THE PATH that led to Benjamin Wallace's new book investigating "the longest-running mystery in the modern wine world" began when Wallace attempted a piece of his own skullduggery, a trick very dear to any writer's heart: to have a bit of recreation paid for by his bosses.
"I was kind of a foodie at the time, but I wasn't a wine guy," Wallace recalled after a recent book signing at the Free Library of Philadelphia's central branch. It was 2000, and he was working as a writer at Philadelphia magazine, when he decided he wanted to know more about wine and enrolled in a class.
"I tried to expense that class, and Philadelphia magazine's then-editor, Steve Fried, basically said, 'If you want to do that, you have to write about wine for us.' So I reluctantly became the magazine's wine writer just in order to not have to pay for this wine class I'd taken."
The move ended up being valuable, and not just for recouping Wallace's class fees. It was during his wine research that a British wine critic's memoir introduced him to the story of the most expensive bottle of wine ever sold and its controversial history.
Wallace has recounted the bottle's saga in "The Billionaire's Vinegar," a page-turner involving centuries-old bottles, a hidden cellar, high-stakes auctions, wealthy tycoons at play and an American president with a taste for fine vintages.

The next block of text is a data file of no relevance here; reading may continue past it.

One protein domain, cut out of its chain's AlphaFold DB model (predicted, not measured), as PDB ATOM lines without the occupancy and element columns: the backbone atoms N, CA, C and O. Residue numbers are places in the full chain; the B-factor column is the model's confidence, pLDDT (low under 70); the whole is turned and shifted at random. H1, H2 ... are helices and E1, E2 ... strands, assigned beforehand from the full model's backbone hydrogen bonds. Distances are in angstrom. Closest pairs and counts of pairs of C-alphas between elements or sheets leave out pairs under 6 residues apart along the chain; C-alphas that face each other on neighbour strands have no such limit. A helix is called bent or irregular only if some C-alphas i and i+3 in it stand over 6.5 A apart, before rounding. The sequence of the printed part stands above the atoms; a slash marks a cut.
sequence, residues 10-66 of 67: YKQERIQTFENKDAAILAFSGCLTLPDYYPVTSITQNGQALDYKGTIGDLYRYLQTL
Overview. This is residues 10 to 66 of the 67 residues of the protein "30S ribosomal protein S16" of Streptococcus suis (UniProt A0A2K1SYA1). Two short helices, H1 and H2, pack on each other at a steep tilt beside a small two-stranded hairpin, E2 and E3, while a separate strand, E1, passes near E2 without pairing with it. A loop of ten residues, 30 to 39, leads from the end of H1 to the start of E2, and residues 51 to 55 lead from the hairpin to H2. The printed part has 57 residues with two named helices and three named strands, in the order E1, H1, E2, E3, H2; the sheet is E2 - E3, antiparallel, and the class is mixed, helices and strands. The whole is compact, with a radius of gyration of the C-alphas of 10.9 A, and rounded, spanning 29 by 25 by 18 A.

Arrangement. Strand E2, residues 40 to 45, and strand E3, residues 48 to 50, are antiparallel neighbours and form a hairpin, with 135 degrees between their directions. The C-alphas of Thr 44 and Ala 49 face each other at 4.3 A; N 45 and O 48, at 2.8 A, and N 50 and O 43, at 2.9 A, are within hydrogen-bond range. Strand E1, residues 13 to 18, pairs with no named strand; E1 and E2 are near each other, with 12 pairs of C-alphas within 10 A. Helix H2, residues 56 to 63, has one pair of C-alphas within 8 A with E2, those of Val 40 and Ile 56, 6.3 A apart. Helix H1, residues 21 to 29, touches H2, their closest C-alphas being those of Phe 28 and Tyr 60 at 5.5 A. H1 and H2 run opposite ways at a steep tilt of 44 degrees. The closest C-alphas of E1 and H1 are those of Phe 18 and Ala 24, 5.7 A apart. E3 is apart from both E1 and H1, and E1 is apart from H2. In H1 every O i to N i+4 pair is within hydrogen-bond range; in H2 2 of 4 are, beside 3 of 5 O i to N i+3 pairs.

Growing up in Washington, D.C., Wallace knew by the eighth grade that he wanted to be a writer. He majored in English with a minor in philosophy at Georgetown University, aiming to become "a magazine writer who wrote books." After a brief stint teaching and writing in the Czech Republic and Hungary, he moved to New York and spent two years working for a financial newsletter before starting over at Philadelphia Magazine.
"I was writing about mergers and acquisitions for an audience of about 500 lawyers and investment bankers, and I learned a lot about reporting by doing it," Wallace said. "But it was far afield from the kind of general-interest pieces that had drawn me to writing. So I took a huge pay cut and came to Philadelphia as a fact checker and just worked my way up."
Wallace spent his last three years at the magazine as its executive editor, during which time "The Billionaire's Vinegar" came together. He had been inspired by a recent spate of narrative nonfiction books "that illuminated interesting, maybe esoteric, but really fascinating worlds."
Those books included Simon Winchester's "The Professor and the Madman," which described lexicography and the history of the Oxford English Dictionary by means of a story about murder and insanity; "Searching for Bobby Fischer," which discussed chess via the biography of a young prodigy and his relationship with his father; and "The Perfect Storm," a lesson on oceanography dressed up in an adventure tale.
"I thought wine was crying out for a book like that," Wallace said, "because it's such a difficult and challenging subject to learn about. Most wine books are either 'Wine for Dummies' or really technical, encyclopedic things like 'A History of Weather Patterns in the Cote d'Or in Burgundy.' So I tried to find a story through which you could learn about wine through osmosis."
That story came via a bottle of 1787 Chateau Lafite Bordeaux, sold at auction by Christie's in 1985 to the Forbes family for $156,000. The bottle was allegedly discovered in a secret, walled-up cellar in France, part of a cache that had once belonged to Thomas Jefferson.